A young man sits alone in his room. A cot and an endtable are all the furniture he has. The walls are painted an institutional off-white that he stares at for hours. His only daily visitor is the nurse who brings him his medication. She smiles, trying to brighten his day. He half-heartedly returns the gesture.
Day in and day out he sits. His family doesn't come very often. They've become too busy. They hardly acknowledge that he's there. They don't have to deal with it any more. His friends have almost completely forgotten him, save for an after-work drink that always includes the phrase, 'It's a shame, what's going on...'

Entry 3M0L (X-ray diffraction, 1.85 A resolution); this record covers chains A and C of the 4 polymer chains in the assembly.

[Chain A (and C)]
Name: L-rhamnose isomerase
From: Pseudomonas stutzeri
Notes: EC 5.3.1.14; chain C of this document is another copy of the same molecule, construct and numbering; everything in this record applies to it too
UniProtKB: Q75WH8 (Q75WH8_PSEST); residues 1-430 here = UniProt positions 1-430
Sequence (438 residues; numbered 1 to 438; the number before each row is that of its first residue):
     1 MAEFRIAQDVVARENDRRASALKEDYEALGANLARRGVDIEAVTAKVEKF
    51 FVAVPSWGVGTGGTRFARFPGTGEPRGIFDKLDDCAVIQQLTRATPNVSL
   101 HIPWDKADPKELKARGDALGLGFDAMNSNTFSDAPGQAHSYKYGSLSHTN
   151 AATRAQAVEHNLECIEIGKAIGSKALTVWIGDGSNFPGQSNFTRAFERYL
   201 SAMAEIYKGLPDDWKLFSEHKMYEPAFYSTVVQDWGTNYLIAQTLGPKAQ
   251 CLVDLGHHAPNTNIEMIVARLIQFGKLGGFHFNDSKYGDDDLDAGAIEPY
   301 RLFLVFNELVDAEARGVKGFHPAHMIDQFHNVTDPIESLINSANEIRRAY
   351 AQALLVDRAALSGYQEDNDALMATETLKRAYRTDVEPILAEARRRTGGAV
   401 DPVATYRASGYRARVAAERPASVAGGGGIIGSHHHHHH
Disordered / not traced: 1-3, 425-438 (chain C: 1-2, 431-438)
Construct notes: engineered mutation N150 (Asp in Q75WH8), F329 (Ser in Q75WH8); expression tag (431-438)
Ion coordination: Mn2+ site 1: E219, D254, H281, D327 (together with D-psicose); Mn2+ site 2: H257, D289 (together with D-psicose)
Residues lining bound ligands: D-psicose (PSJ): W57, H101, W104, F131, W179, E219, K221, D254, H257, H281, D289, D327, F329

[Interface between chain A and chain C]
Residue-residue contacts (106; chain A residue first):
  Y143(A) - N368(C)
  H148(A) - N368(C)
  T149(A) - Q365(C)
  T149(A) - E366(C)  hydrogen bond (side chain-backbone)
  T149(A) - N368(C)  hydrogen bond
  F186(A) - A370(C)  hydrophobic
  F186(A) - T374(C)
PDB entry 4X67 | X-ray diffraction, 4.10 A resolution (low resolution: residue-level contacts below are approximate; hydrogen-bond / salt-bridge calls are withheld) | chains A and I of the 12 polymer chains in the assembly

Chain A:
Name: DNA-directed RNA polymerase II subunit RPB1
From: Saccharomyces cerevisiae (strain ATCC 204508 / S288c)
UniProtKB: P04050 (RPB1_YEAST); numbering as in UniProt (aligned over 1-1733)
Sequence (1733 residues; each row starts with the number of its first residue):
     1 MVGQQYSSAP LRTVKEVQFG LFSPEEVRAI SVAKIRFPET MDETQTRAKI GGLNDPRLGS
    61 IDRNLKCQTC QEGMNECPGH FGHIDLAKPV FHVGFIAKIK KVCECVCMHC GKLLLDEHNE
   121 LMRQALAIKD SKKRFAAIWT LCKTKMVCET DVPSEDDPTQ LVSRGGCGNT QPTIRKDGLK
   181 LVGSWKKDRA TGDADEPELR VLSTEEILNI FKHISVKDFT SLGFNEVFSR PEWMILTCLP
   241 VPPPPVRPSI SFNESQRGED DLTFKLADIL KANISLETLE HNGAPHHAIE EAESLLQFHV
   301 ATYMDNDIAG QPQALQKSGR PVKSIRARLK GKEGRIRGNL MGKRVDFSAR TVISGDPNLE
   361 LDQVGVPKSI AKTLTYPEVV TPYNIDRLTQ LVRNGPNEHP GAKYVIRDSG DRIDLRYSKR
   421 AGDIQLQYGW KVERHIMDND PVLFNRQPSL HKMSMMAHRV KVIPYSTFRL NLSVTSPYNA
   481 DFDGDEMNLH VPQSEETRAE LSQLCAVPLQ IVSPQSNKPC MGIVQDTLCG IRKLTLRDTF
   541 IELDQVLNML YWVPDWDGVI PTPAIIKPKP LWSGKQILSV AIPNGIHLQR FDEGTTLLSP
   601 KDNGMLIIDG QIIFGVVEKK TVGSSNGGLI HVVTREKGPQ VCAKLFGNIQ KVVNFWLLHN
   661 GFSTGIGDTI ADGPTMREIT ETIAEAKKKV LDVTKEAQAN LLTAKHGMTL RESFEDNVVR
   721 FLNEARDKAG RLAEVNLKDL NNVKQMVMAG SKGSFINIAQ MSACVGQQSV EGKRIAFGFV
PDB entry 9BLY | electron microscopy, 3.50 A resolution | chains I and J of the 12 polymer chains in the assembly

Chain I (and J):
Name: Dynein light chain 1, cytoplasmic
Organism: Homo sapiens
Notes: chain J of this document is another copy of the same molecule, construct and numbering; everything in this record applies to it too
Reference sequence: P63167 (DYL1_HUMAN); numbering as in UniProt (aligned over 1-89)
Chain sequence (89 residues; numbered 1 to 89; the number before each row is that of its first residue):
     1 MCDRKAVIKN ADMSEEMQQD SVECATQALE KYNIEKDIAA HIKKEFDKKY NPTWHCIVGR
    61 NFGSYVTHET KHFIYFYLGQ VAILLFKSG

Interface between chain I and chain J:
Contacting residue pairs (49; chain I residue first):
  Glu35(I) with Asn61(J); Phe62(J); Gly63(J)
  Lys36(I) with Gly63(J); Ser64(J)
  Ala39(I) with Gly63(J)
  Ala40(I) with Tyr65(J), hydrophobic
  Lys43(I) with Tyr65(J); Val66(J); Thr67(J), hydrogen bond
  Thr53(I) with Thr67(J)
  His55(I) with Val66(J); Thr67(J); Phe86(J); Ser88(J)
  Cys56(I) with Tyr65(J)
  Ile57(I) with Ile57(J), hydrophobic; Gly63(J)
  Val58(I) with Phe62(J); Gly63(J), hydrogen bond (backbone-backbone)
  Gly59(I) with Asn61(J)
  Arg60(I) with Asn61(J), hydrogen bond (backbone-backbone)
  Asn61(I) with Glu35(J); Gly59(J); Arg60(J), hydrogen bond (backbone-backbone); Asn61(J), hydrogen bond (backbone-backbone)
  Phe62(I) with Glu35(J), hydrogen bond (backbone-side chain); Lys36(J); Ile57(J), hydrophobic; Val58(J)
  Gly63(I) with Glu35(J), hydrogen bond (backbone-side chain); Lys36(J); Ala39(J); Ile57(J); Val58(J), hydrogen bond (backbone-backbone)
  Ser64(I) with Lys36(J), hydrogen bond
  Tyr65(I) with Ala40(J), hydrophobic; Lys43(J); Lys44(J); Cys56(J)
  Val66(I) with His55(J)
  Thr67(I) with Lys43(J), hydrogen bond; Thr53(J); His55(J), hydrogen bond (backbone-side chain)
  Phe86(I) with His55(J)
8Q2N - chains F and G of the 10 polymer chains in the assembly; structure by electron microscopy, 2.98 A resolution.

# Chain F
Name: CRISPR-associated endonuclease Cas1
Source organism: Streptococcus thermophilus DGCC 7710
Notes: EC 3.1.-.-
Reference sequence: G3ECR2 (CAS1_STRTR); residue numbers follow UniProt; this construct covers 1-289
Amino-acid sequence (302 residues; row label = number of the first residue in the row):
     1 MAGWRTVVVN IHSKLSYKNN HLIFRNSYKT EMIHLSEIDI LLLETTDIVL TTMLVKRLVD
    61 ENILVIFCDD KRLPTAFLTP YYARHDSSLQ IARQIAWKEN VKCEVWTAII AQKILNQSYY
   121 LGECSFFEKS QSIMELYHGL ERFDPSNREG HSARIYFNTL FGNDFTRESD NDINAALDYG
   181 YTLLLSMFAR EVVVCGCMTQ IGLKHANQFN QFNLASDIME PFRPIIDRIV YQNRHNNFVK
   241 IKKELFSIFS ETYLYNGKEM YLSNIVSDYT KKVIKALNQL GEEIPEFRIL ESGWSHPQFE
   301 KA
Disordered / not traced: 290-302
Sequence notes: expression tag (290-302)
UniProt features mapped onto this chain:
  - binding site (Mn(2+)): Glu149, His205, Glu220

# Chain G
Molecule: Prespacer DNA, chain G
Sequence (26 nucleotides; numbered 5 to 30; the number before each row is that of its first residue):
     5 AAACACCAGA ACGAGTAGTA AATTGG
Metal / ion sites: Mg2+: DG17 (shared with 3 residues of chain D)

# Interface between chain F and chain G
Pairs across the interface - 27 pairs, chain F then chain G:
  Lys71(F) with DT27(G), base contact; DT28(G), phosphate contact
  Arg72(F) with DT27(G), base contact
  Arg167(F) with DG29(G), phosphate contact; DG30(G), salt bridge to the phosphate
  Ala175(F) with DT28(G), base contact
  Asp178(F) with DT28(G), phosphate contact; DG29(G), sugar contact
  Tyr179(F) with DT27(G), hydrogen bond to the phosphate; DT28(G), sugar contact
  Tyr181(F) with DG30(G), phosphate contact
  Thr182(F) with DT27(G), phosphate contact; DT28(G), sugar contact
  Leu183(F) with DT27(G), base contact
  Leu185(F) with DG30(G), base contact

Then one day, a young woman visits. They'd known each other from high school. Hadn't spoken much, but she'd heard about him.
She comes, aware of the time she's taking away from her own family.
She comes, aware of what her friends may think if they find out she's visited.
She comes, aware of the dishes in the sink, the laundry in the hamper, the bills that have to be paid.
She comes, aware of how the media portrays what he has. News stories sensationalize it. TV dramas exploit the juiciest parts.
She comes and sits across from him, looking into his eyes. For the first time in quite a while, they show signs of color and life.